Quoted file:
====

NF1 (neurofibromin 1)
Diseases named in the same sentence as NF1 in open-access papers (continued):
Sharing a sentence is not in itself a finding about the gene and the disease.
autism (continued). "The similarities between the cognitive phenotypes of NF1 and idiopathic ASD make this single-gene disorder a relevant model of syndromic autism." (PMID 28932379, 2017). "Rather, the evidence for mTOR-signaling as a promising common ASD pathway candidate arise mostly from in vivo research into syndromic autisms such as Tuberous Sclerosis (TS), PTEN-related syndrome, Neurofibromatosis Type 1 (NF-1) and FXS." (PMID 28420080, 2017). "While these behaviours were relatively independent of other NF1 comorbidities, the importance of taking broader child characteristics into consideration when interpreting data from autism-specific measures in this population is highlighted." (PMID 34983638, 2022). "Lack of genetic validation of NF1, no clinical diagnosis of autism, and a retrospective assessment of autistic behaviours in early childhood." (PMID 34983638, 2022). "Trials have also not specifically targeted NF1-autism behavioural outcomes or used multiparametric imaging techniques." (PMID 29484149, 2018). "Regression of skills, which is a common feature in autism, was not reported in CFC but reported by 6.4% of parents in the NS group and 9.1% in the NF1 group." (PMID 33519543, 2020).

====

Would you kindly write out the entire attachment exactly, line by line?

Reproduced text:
NF1 (neurofibromin 1)
Diseases named in the same sentence as NF1 in open-access papers (continued):
Sharing a sentence is not in itself a finding about the gene and the disease.
autism (continued). "The similarities between the cognitive phenotypes of NF1 and idiopathic ASD make this single-gene disorder a relevant model of syndromic autism." (PMID 28932379, 2017). "Rather, the evidence for mTOR-signaling as a promising common ASD pathway candidate arise mostly from in vivo research into syndromic autisms such as Tuberous Sclerosis (TS), PTEN-related syndrome, Neurofibromatosis Type 1 (NF-1) and FXS." (PMID 28420080, 2017). "While these behaviours were relatively independent of other NF1 comorbidities, the importance of taking broader child characteristics into consideration when interpreting data from autism-specific measures in this population is highlighted." (PMID 34983638, 2022). "Lack of genetic validation of NF1, no clinical diagnosis of autism, and a retrospective assessment of autistic behaviours in early childhood." (PMID 34983638, 2022). "Trials have also not specifically targeted NF1-autism behavioural outcomes or used multiparametric imaging techniques." (PMID 29484149, 2018). "Regression of skills, which is a common feature in autism, was not reported in CFC but reported by 6.4% of parents in the NS group and 9.1% in the NF1 group." (PMID 33519543, 2020).